2. the state of being dead: to lie still in death.
3. extinction; destruction: It will mean the death of our hopes.
Death is the term used to describe the cessation of all biological functions that sustain a living organism. Phenomena which commonly bring about death include old age, predation, malnutrition, disease, and accidents or trauma resulting in terminal injury. All known organisms inevitably experience death. Bodies of living organisms begin to decompose shortly after death.
On average more than 150,000 people die every day on this planet. That's 2 people per second. Over a million corpses a week. And this is "normal" for planet earth. Does this fact help you get some perspective on the scope of various tragedies? If 3000 people get wiped out in a single stroke, that's still only 2% of one day's total...
So how comfortable do you feel with the idea that today might be your last day alive? For 150,000 people today, that's about to become the reality.
In medicine, when a person has lost their pulse, that is considered clinical death. After clinical death, assuming the heart is not restarted, the cells will enter apostasy, or cellular death, which is irreversible. Finally, there is chemical death, where the body returns to the basic components via decomposition
No one can confidently say that he will still be living tomorrow.
Death is a debt we all must pay.
Our birth is nothing but our death begun.
A thousand words won't bring you back, I know because I've tried,
neither will a million tears, I know because I've cried.
The darkness that surrounds us cannot hurt us. It is the darkness in your own heart you should fear.
Death comes suddenly!
All men think all men mortal, but themselves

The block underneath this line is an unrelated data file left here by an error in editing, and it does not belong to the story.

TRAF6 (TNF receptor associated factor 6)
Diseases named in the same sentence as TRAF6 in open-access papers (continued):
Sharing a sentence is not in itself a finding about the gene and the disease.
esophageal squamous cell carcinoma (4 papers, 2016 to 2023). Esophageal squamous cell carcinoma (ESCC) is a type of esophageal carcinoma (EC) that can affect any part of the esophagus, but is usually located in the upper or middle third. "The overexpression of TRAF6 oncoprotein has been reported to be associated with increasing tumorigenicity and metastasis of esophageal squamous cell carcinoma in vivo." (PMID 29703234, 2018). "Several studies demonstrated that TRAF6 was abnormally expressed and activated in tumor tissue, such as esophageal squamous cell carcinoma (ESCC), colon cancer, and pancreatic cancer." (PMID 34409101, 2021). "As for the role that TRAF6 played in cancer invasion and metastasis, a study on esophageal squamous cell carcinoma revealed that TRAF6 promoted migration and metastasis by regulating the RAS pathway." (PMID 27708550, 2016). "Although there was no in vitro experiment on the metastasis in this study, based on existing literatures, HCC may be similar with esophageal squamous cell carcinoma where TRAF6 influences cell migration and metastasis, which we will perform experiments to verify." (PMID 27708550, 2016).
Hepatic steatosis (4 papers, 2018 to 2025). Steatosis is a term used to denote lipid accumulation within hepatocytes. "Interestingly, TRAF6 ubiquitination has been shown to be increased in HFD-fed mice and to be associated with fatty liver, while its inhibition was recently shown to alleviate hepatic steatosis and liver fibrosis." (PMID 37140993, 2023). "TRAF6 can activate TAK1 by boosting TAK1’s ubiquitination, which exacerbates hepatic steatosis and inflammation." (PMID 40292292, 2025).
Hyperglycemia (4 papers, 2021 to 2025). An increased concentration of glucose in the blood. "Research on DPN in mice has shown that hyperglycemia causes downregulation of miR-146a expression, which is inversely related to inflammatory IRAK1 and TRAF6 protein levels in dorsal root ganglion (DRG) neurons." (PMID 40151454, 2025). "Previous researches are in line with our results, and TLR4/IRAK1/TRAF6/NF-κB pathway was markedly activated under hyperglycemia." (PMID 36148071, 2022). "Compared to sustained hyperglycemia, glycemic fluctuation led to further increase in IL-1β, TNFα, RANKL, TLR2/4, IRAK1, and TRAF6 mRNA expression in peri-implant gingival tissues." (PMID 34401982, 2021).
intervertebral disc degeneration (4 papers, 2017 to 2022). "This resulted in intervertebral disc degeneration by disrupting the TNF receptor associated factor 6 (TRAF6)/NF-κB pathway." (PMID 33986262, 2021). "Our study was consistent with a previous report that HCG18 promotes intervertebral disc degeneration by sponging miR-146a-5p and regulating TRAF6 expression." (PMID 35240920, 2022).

Old men go to death; but death comes to young men too.
Death waits for prey,
Death stalks, pounces then slays.
Death waits for no-one,
Death is an army of one.
Stalking, pouncing, stalking, pouncing,
That's what they say he does.
Running, stabbing, running, stabbing,
Killing is what Death loves.
Death can be black, death can be white,
Death never takes to flight.
I hope you have enough breath,
To have enjoyed a true story about death.
One of the great mysteries of life is what will happen after we die. The true answer is profoundly comforting and brings peace into our minds and hearts. Death is not the end, but rather just a step that we must all take. Death separates us from this temporal world but does not end our existence. When a person dies their spirit departs from this world and moves into the spirit world.
While in this life, people ask the questions: Is death the end, or is there something of people that survives after death? What kind of existence will one have after one dies? Will it be good or bad? Is there anything one can do to make it good? Every culture on earth has believed in life after death. The majority of the worlds religions believes in life after death. However, but only in the Christian religion can one experience eternal life:
“For God so loved the world, that he gave his only begotten Son, that whosoever believeth in him should not perish, but have eternal life” (John 3:16).
“And the dust return into its earth, from whence it was, and the spirit return to God, who gave it” (Ecclesiastes 12:7).
“So also is the resurrection of the dead. It is sown in corruption, it shall rise in incorruption. It is sown in dishonour, it shall rise in glory. It is sown in weakness, it shall rise in power. It is sown a natural body, it shall rise a spiritual body” (1 Corinthians 15:42–44).
Life after death is a doctrine that is absolutely central to the Christian faith. Without this belief in future good, our faith would be meaningless, and so would our lives: